Chris Webber had 21 points and 13 rebounds and Bibby had seven of his 20 points -- including a clutch 3-pointer -- in the final period as the Kings evened their best-of-seven Western Conference finals series against the Lakers at one game apiece, 96-90.
With the victory, the Kings snapped the Lakers' NBA playoff-record road winning streak at 12 games. Los Angeles, which had multiple fourth-quarter rallies over San Antonio in the conference semifinals, had not lost on the road in the postseason since Game Five of the NBA Finals to Indiana on June 16, 2000.
In this one, after Doug Christie made a free throw to give the Kings their largest advantage, 89-74, with 6:46 remaining, the Lakers chipped away, climbing within 89-82 on a pair of free throws by Rick Fox with 3:39 left.
But Bibby countered with a 3-pointer over Kobe Bryant as the shot clock was winding down with 2:51 to go to restore the Kings' double-digit edge, and the Lakers got no closer than 93-90 on a shot from the arc by Bryant with 12 seconds left.
"I was gonna try to get to the basket but I looked up and there was only four seconds and it wasn't really in my hands, so I just threw it up," Bibby said. "Thank God it went in."
Webber made 1-of-2 free throws to give the Kings a four-point cushion with 11 seconds remaining, and after Fox missed a 3-pointer, Bobby Jackson made a pair at the line to close out the scoring.
"Obviously it's just a huge win for us," Kings coach Rick Adelman said. "We had to win this game. After losing the first one, we did not want to go to Los Angeles down two games."
Jackson tallied 17 points, Vlade Divac 15 and 14 rebounds and Christie 13 points for Sacramento, which shot only 44 percent (33-of-75) but limited Los Angeles to 40 percent (36-of-89).
"We knew this game was a must-win for us," Jackson said. "We played well up until the last four or five minutes of the game, then we couldn't make a shot. Luckily, we had a big lead."
Sacramento shot 58 percent from the arc (7-of-12), while Los Angeles connected on just 3-of-19 (16 percent).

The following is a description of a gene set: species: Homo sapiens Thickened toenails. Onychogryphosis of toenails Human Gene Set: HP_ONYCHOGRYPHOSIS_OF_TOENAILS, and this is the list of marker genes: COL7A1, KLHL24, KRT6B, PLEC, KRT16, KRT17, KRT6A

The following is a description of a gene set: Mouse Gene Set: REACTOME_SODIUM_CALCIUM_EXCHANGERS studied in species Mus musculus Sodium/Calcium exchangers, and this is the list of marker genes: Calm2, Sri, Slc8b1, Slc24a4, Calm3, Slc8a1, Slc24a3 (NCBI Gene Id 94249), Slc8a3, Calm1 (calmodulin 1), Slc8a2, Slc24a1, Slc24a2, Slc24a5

"They took it to us tonight with energy," Lakers coach Phil Jackson said. "We had opportunities down the stretch. We had trouble in the fourth quarter. Our shooting wasn't good tonight. We didn't shoot well from the 3-point line."
Shaquille O'Neal dominated inside, registering 35 points and 12 rebounds, and Bryant added 22 points, but the Lakers' 1-2 punch got little help from their teammates. Rick Fox scored 10 points but was the only other player to reach double figures.
"We feel good about the game," O'Neal said. "Those who know and understand the game know what really went on. ... In order to beat us, you have to have to beat us fair and square. There is only one way to beat us, it starts with a C and ends with a T (cheat). We feel good about what went on tonight."
Bryant, who became ill after eating a bacon cheeseburger and a slice of cheesecake at his hotel Sunday night, was given intravenous fluids Monday morning and missed the team's shootaround. But he started the game and was sharp early, scoring nine points in the opening quarter as the Lakers took a 26-25 advantage.
Bryant began the second quarter on the bench, but the Kings opened the period on an 8-0 run, prompting Phil Jackson to re-insert the All-Star guard. O'Neal then took over, scoring 15 of his team's next 17 points to take a 43-42 edge.
"In certain spurts I had a lot of energy, and in some I didn't," Bryant said. "I just tried to pace myself for three quarters and then hopefully we'd get within striking distance, and then (with) the energy I saved up, I'd be able to put it all out when the game is one the line. But unfortunately we weren't able to get it to that point."
After Bryant hit a jumper to give the Lakers a 50-47 advantage, Hedo Turkoglu, starting once again for the injured Peja Stojakovic, made a jump shot -- his first basket of the series -- and followed his own missed free throw with an off-balance jumper to give the Kings the lead for good, 51-50, with 27 seconds left in the half.
Divac then sank 1-of-2 free throws to make it 52-50 entering halftime.
Neither team shot well from the line. The Lakers made 15-of-25, including just 5-of-11 from O'Neal, and the Kings converted 23-of-38. Webber had an abysmal night at the stripe, connecting on only 2-of-11 attempts.
"I remember missing three on the back rim and two in and out, so I said to myself, 'What's going on? You haven't shot this bad since you were a bad shooter,'" Webber said. "I'll hit the gym tomorrow and see if I can get my stroke back and we'll see what happens. If we would have lost this game I wouldn't have been able to live with myself."
Game Three is Friday in Los Angeles.
"We have three days to get ready," Adelman said. "The next game is going to be totally different than this one. Now we have to go to L.A. and win a game."